A run-flat tyre is a pneumatic vehicle tyre that is designed to resist the effects of deflation when punctured. Several tyre manufacturers have developed run-flat tyre technologies. Run-flat tyres are handy when on a journey and you do not have a spare tyre. Subsequently, some vehicle manufacturers adopted this tyres as OE in a bid to increase customers satisfaction.
Self-supporting run flat tyre systems
The main type of run-flat technology in use today is the self supporting tyre. The tyre’s sidewall is reinforced to support the vehicle’s weight in the event of a flat.
Unlike other types of run-flats, this design allows tyres to be placed on any rim. The tyre is constructed with rubber compounds that prevent tyre destruction with excessive flexing, allowing a vehicle to brake, accelerate, and steer reliably for a given distance. *Reference to guidelines on individual tyre’s range of operation in the event of a flat, is required.
The diagram below shows a self supporting system developed by Dunlop.
Advantages of Run-flat tyres
- With the RFT at high speed, you are able to control and drive the car to a safe location in the event of a puncture.
- You do not have the tedious or messy, in case of rain, and sometimes dangerous task of changing tyres, especially along highways, crowded or deserted roads.
- RFTs eliminate the spare wheel and tyre repair tools, freeing up extra space in the vehicle.
- No spare tyre theoretically means less vehicle weight and better fuel economy. But it’s not as much as you might expect because run-flat tyres weigh more than regular tyres due to the added sidewall reinforcement.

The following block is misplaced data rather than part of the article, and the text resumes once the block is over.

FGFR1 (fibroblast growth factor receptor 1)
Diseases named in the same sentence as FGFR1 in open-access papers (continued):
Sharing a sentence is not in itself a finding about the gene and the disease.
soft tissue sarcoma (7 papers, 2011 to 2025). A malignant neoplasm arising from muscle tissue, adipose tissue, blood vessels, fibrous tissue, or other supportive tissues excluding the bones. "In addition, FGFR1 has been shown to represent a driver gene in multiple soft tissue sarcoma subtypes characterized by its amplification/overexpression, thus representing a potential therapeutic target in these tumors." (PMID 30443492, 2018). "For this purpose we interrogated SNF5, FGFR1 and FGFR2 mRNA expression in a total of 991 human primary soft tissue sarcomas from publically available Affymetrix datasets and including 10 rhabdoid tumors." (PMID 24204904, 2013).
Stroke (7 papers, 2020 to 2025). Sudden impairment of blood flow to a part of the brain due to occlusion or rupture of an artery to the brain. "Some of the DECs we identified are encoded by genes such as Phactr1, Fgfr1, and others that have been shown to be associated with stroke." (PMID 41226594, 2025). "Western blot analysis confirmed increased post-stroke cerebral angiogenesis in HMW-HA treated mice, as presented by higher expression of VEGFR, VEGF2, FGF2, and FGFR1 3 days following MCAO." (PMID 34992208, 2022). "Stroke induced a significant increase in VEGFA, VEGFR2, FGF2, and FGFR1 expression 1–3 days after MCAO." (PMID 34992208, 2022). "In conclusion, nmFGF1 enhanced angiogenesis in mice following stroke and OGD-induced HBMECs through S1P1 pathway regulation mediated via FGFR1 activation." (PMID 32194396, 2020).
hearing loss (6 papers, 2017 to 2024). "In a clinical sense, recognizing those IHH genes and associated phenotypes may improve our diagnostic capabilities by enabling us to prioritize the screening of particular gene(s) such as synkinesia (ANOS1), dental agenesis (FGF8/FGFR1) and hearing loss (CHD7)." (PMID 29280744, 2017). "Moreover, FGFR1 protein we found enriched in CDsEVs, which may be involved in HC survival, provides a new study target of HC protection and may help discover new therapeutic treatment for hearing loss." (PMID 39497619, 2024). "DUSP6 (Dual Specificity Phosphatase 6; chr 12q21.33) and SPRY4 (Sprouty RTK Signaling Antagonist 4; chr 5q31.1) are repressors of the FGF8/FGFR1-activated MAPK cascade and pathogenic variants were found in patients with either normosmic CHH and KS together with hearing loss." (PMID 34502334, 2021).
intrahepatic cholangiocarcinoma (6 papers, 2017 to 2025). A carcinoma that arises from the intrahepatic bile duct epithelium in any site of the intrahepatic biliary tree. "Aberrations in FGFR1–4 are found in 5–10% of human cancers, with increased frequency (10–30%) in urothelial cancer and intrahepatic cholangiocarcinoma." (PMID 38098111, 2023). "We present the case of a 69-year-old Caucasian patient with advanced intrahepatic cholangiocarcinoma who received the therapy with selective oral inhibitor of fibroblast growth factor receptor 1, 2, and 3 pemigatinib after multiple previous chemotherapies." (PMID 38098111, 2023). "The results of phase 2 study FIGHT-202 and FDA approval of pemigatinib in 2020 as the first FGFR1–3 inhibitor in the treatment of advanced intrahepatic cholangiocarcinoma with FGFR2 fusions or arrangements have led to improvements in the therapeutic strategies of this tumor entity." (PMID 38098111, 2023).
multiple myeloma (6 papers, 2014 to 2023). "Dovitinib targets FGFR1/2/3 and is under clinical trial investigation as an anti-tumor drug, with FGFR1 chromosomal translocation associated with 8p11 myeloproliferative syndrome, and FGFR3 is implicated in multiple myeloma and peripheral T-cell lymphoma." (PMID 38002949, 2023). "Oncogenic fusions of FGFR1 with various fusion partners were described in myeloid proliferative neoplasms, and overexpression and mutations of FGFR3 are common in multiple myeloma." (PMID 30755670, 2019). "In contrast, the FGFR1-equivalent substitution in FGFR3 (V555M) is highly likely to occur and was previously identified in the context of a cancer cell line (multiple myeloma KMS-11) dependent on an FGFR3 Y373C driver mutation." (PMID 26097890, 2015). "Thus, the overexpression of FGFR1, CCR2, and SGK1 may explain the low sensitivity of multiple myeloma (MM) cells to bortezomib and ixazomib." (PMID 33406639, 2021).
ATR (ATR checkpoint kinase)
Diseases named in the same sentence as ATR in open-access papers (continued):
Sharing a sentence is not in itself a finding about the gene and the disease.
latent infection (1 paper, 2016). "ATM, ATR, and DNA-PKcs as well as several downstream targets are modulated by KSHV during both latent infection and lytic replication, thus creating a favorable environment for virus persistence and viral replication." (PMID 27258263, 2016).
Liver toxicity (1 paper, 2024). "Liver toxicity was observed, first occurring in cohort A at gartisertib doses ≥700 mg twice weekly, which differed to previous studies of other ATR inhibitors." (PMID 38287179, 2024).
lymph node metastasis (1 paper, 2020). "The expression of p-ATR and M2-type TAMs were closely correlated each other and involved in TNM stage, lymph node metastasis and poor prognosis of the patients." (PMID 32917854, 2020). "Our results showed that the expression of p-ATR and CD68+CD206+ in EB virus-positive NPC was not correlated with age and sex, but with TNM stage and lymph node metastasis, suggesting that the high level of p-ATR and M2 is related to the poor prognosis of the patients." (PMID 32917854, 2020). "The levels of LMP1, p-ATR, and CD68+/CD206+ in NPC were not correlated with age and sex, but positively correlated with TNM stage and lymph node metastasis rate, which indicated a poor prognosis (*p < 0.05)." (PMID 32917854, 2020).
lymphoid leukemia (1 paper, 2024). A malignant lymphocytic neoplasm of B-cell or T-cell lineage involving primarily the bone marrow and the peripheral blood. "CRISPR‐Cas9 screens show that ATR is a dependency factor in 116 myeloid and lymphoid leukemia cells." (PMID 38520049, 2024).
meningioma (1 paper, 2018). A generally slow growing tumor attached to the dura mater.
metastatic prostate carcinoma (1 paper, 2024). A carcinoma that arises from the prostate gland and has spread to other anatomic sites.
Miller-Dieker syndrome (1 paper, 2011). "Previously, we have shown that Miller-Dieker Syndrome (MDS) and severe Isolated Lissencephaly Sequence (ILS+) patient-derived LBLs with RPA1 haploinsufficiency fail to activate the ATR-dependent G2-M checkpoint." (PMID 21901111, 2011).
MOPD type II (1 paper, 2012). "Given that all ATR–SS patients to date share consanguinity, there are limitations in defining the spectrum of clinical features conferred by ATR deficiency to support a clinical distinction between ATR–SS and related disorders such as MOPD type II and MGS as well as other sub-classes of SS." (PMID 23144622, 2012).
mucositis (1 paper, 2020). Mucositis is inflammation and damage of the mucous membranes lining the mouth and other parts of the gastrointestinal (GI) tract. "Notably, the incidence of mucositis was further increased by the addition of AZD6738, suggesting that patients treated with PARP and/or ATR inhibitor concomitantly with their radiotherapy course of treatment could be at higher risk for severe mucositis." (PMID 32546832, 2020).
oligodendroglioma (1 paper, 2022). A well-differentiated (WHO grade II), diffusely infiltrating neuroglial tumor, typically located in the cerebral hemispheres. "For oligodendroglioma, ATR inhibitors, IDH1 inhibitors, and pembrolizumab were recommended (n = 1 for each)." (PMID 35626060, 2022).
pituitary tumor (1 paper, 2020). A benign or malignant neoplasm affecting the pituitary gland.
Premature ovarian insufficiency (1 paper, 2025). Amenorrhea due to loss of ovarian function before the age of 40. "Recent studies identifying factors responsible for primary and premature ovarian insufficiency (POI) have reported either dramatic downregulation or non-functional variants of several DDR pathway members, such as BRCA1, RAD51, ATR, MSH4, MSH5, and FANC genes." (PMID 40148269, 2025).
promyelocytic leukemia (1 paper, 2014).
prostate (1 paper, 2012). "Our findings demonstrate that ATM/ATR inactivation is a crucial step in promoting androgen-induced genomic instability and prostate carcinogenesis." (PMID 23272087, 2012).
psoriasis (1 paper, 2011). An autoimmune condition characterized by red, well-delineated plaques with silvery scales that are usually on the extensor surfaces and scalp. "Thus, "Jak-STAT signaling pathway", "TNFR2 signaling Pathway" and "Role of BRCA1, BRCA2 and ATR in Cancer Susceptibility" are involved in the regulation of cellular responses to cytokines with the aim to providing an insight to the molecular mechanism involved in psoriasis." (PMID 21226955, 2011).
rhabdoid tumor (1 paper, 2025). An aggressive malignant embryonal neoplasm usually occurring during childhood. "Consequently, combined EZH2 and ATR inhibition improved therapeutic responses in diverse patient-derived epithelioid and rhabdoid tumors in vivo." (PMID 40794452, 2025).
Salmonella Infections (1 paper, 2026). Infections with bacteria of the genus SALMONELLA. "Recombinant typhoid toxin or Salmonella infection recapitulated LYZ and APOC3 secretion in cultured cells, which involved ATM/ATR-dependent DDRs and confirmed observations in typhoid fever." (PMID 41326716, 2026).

Disadvantages of Run-flat Tyres
- Typically costlier than conventional tyres. On average, run flat tyres are about 40% more expensive than regular tyres.
- They don’t provide as much grip in low temperatures.
- Studies show that people replaced their run-flat tyres sooner than owners using conventional tyres. Opinions differ on the reason, but one theory is that tyre makers put a soft tread compound on a run-flat tyre to counter the hard ride. A side effect of the softer compound is a shorter tread life. Actual data on the longevity of run-flat tyres have been hard to find. Owners reported higher overall satisfaction with run-flat tyres.
- As of 2019, the run flat tyre market is mainly driven by car manufacturers and original equipment.
- Unreasonable tyre life and unexpectedly high replacement costs, has been observed, as compared to regular tyres.
- The safety benefits of run-flat tyres are arguably insignificant as to outweigh any possible trade-offs.
- Because run-flats aren’t a big-selling tyre, drivers shouldn’t expect to roll into just any tyre shop and buy one. If you’re a run-flat user on a road trip and get a flat, you’ll probably have to ground, waiting for the tyre to be shipped.
Make an Informed Purchase
Run-flat tyres seem to have more downsides than upsides, but many people swear by them. Take the time to seek customer reviews and know what tyres come standard on a car you are about to purchase.
- A Run-flat tyre is not a “Puncture Free” tyre.
- Tyre repair is not recommended on RFTs for safety reasons, because no one can judge the degree of tyre damage after flat running.
- If original equipment is RFT, most probably the vehicle is not equipped with a spare tyre. In that case, replacement tyre should be ONLY RunFlat tyre for safety reasons.
- Run Flat tyres must ALWAYS operate together with tyre pressure monitoring systems. Since they do not bulge if the air pressure is low, the driver may never know they have a flat, which could lead to tyre failure.
- Most Run Flat tyres have a visible RFT logo on the sidewall for clear identification.